A rosh yeshiva I learned by in Israel once made a very compelling comment. He said to the shiur that if you can’t say it then you don’t understand it. Lehavdil, Einstein said, “If you can’t explain it simply, you don’t understand it well enough.” My late relative, Rav Avrohom Genechovsky, zt”l, always told me to write down the hava amina and maskana of the Gemara to become fluent in Shas and know the final halachot.
All of these statements point toward one idea: it’s important to understand. I would posit that there are two key areas that a person must become fluent in: himself and in understanding information.
Knowing who you are and your essence is a key opening point to know your place in the world. The Jews have an upper hand in terms of self-identity, as the name they were given speaks volumes about their essence.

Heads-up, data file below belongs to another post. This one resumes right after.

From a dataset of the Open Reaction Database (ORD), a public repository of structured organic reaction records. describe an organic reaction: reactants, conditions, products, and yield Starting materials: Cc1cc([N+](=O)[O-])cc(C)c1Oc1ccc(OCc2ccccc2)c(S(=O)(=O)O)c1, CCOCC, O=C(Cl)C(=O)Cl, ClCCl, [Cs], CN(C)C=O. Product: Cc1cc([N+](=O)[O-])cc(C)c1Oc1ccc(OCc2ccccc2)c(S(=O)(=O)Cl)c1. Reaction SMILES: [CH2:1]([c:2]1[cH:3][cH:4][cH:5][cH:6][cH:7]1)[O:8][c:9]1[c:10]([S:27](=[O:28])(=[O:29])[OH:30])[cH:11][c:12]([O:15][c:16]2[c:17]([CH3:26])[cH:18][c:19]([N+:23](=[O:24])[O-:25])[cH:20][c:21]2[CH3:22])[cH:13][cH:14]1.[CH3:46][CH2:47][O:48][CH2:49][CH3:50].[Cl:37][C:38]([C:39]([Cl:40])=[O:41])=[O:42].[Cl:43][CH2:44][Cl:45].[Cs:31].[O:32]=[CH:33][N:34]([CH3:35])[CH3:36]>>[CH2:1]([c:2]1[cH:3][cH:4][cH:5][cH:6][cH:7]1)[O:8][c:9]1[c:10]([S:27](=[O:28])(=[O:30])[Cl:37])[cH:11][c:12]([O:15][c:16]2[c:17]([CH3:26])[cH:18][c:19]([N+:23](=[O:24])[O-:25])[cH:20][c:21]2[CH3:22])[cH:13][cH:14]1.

There’s no greater parsha to demonstrate this motif than in Parshat “Shemot.” The Baal Haturim says on the words of “Shemot Bnei Yisrael habaim” that it’s roshei teivot for the word shivya—being captured. He goes on to say that when the Jewish people were captured or, said another way, in bondage, the Jews kept their “shemot,” Hebrew names, one of the reasons they merited redemption. The Seforno understands the “shemot” as an emphasis that it was only “these,” the ones who came down, who were worthy to be known by name, as they were examples for the Jews at that point, but after “these” righteous people died, substantial personage was gone.